Sr Majella Quinn has a rather amusing story about Tsogo High School. Behind the school there is a mountain which was often used as a hiding place for criminals as well as a sacred place for many traditional believers in the village. One morning a group of 35 young people involved in anti-apartheid activities came running into the school grounds looking for a way to the mountain to escape the police. Instead, they asked for help and the teachers put them into a number of classrooms where there was enough space for them to share desks with the regular pupils. During the political protests of the 1980’s, school children often did not wear their school uniforms for safety reasons. (The protesters tried to disrupt the education system and children in uniform could be targeted by the freedom fighters.) The police arrived on this particular occasion and told Sr Majella that they were going to search the classrooms for the ‘suspects’. She warned them that it was a futile exercise as no child was wearing school uniform.
The sergeant said that they would go for re-enforcements to help conduct the search. A means had to be found to get the young people to safety very quickly. They gathered in a spare classroom where the leader, unsure of the intentions of the staff, went on his knees and begged Sr Majella not to hand them over to the police.
Assured that they were safe, a plan was devised: a dozen or so left the grounds in the school mini-bus: the rest dispersed in pairs in different directions. When the police returned they could not find the ‘terrorists’. Sr Majella later received a message from the leader of the group that should she ever have any trouble at school, she could contact them and they would give her the necessary assistance.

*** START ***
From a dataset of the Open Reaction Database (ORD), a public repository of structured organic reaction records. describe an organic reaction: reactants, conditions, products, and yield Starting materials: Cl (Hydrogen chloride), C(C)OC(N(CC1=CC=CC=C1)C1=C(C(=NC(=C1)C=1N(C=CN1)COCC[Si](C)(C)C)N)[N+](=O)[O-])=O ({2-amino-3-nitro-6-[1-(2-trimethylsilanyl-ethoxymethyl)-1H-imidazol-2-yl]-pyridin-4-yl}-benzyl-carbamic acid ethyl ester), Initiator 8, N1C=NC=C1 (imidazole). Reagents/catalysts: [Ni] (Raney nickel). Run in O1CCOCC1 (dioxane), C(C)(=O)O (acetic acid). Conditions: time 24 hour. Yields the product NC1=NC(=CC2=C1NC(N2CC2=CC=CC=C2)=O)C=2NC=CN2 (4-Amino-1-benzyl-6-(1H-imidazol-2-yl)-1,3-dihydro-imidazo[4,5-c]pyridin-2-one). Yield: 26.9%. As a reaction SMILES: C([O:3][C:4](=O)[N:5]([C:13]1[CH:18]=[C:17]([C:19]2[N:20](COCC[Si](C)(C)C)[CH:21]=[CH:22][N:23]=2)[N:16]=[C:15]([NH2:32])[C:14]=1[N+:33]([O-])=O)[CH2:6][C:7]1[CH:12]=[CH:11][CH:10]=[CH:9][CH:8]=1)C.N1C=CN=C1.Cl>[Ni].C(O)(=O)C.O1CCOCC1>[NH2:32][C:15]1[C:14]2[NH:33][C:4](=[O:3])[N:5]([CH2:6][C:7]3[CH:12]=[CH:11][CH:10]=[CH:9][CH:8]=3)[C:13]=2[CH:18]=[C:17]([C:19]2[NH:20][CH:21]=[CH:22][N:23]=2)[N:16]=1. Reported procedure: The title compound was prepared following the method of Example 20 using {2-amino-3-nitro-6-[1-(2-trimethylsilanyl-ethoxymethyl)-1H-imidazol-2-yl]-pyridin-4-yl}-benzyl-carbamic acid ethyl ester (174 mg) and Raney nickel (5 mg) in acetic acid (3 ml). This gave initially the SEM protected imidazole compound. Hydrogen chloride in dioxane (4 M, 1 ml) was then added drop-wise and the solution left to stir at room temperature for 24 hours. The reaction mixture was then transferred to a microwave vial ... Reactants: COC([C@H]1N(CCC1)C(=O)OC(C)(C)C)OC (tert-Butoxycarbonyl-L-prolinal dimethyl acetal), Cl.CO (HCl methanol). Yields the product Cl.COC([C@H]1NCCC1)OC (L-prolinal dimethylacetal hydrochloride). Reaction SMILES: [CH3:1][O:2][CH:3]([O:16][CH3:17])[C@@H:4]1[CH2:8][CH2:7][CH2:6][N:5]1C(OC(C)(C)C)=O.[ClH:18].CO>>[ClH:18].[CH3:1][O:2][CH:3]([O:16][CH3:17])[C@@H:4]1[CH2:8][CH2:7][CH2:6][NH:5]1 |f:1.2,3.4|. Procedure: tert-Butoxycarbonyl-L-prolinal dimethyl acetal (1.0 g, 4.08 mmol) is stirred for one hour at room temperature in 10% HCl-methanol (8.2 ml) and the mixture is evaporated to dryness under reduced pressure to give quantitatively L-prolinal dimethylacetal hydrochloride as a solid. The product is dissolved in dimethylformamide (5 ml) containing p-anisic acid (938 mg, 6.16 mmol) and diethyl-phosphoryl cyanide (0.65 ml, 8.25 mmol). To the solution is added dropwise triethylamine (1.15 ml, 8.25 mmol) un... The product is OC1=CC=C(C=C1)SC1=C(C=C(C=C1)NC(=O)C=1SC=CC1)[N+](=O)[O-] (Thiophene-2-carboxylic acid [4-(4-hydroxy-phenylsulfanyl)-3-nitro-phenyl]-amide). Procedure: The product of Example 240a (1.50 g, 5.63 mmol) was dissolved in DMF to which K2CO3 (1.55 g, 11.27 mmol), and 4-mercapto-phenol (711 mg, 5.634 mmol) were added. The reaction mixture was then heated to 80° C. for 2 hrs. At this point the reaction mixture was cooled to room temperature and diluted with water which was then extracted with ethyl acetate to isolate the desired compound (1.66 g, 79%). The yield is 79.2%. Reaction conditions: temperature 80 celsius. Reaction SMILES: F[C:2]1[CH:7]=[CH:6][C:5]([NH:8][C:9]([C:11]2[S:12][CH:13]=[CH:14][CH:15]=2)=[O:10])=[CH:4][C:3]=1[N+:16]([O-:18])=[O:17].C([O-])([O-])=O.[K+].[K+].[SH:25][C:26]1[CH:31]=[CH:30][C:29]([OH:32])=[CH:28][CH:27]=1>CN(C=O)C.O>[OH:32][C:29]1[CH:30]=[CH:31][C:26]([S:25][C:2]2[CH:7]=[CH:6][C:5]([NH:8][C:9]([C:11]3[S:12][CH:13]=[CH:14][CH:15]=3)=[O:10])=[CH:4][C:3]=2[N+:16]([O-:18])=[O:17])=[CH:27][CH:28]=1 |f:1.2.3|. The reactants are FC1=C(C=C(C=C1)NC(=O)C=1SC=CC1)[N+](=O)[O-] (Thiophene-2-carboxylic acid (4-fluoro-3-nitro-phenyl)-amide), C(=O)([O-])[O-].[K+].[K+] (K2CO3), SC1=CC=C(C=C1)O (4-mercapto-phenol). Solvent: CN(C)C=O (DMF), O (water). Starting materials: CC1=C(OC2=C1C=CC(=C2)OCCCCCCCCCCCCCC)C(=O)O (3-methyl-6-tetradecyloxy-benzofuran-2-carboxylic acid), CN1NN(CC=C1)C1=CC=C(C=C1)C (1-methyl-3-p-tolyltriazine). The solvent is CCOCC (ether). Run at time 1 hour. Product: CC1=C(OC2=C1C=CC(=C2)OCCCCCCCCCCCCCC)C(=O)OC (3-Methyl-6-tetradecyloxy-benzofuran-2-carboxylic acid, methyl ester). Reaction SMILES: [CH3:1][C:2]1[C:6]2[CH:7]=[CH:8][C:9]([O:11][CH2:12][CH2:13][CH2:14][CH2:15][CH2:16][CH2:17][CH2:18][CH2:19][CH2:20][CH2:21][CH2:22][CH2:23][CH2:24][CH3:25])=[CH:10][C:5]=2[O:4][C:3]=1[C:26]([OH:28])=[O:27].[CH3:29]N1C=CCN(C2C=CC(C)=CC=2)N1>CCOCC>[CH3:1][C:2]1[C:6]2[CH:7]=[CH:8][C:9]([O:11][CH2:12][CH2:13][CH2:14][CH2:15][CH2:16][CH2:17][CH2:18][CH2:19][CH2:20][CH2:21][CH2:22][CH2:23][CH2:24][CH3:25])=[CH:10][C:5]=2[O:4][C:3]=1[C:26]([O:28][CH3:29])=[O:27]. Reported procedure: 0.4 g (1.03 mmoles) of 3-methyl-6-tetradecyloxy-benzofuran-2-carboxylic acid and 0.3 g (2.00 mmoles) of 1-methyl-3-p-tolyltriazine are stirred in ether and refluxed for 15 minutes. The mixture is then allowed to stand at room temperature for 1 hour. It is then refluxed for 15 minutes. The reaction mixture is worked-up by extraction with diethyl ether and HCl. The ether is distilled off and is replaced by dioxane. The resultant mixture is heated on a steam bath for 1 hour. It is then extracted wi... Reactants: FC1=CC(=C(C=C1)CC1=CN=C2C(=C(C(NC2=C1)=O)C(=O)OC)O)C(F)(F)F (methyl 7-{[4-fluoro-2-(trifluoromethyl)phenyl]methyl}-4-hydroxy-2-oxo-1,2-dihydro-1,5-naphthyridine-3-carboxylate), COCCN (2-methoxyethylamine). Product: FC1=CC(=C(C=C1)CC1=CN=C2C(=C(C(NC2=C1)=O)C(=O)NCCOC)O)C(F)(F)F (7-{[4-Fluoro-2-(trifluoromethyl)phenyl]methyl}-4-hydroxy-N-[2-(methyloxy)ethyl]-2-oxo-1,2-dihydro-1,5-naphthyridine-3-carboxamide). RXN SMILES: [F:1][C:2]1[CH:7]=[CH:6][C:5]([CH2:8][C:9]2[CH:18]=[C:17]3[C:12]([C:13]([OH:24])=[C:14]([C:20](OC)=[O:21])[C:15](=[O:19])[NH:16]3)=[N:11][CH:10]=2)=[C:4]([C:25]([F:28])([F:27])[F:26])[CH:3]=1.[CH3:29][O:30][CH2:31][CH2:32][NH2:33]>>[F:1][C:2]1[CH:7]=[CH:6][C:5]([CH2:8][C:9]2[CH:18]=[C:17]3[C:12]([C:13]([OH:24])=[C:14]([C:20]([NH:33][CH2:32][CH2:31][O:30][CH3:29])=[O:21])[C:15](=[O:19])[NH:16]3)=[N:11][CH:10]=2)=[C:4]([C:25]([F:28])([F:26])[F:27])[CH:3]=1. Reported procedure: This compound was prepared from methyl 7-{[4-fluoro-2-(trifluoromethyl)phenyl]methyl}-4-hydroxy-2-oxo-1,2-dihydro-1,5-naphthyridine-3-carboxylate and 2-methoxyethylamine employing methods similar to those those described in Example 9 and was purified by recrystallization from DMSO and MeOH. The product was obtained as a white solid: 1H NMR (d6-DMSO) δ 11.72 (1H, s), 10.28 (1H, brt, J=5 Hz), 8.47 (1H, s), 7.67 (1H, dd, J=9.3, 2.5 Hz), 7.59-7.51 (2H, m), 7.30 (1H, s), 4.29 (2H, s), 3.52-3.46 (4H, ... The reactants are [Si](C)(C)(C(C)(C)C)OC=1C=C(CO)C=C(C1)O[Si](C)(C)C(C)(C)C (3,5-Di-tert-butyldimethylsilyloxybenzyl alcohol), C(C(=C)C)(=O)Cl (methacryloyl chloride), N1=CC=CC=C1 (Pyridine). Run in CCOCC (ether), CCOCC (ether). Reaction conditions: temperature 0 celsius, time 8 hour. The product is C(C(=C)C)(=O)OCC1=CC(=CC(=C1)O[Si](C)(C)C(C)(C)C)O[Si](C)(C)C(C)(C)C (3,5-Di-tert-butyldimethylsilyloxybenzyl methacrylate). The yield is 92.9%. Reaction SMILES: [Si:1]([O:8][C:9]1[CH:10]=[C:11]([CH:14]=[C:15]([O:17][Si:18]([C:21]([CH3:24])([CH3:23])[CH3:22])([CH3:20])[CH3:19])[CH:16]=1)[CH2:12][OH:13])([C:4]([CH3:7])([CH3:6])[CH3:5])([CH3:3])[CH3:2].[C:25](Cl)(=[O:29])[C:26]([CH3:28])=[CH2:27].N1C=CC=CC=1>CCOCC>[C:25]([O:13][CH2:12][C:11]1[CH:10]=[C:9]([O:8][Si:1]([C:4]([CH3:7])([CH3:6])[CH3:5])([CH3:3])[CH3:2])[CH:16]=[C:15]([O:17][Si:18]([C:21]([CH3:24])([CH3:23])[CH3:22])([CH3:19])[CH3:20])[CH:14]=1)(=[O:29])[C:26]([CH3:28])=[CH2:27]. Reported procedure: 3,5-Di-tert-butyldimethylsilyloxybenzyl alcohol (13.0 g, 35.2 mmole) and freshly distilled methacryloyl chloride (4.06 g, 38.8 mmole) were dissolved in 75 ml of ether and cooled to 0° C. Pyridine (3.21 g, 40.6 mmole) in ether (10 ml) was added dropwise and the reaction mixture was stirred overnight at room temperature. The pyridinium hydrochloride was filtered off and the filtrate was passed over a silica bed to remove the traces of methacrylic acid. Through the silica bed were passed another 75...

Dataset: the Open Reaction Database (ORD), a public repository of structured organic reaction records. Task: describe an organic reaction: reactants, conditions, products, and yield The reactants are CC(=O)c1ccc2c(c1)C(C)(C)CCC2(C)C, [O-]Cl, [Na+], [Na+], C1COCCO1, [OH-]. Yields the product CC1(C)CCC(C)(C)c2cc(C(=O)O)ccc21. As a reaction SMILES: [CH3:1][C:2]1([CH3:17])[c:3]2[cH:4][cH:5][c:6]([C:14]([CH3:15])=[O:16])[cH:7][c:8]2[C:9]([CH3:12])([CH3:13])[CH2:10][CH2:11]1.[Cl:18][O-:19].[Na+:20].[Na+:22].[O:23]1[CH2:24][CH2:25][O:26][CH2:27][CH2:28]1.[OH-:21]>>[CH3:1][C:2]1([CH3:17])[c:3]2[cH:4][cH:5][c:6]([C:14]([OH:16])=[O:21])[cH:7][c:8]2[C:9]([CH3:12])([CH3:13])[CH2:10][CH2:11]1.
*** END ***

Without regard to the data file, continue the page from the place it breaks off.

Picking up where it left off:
Sporting competitions and cultural activities presented problems. According to government rules, whites competed with whites and black with blacks. (South Africa was isolated from international sport because of its apartheid laws. In fact isolation from international sport was the strong factor in creating awareness about the evils of apartheid and eventually bringing it to an end). What happened when a school appeared for a netball competition with a ‘rainbow’ team? The answer was: ’They may not compete!’ This did not deter us: we kept on sending our racially mixed teams to the competitions. The Mercy Sisters informed the Department of Education that should they not allow our schools to compete, we would publish this information as widely as possible and so draw attention to what was happening in South Africa. The ‘ploy’ worked and within a short while our teams were allowed to take part in all school sporting events.
By degrees we returned to a more regular routine – the whites who objected to sitting beside blacks left our schools, newspapers no longer found our activities sensational enough for publication and the government decided that there was really no point in trying to prevent the inevitable. All schools are now to some extent mirrors of our rainbow nation.
Immaculata Devine RSM